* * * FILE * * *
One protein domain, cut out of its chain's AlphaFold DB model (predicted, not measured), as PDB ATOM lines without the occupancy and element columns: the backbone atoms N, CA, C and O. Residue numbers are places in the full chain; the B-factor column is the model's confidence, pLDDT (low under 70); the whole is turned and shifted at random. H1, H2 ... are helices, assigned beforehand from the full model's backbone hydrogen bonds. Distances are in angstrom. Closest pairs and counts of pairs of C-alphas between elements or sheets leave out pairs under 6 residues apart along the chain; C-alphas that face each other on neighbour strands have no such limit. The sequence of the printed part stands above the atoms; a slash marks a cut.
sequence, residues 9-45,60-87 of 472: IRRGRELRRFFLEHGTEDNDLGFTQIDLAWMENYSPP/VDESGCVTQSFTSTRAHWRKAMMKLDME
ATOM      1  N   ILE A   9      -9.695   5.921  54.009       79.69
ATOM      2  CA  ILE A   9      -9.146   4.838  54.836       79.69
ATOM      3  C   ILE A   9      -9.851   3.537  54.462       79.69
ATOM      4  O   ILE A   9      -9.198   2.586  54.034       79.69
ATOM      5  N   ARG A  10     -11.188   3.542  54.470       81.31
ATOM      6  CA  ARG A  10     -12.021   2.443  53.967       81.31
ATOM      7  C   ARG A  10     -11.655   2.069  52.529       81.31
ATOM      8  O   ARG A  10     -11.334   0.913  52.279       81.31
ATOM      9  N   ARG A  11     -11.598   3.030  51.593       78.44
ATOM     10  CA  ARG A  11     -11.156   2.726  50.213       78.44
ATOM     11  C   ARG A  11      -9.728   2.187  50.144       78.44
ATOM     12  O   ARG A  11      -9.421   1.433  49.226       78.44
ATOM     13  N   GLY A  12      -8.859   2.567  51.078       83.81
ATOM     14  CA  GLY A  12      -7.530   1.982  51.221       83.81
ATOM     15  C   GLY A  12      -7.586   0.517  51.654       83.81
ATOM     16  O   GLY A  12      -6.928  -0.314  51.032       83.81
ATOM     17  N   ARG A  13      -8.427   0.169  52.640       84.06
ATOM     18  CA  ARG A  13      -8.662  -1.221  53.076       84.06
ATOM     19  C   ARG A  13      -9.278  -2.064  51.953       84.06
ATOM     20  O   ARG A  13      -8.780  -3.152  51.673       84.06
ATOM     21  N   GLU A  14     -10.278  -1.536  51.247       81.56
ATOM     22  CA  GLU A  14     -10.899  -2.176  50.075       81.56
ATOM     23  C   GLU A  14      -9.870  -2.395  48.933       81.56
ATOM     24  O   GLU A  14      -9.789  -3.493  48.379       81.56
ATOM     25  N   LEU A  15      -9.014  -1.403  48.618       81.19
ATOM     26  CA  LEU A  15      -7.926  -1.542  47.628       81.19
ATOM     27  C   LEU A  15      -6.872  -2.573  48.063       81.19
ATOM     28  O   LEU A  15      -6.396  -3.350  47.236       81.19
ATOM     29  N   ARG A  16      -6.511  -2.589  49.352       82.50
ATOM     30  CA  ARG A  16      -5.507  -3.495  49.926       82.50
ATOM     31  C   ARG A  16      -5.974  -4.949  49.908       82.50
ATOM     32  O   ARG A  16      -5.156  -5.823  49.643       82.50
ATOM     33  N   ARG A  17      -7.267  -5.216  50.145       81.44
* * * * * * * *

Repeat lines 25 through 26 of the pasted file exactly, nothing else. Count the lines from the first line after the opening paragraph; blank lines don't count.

ATOM     24  O   GLU A  14      -9.789  -3.493  48.379       81.56
ATOM     25  N   LEU A  15      -9.014  -1.403  48.618       81.19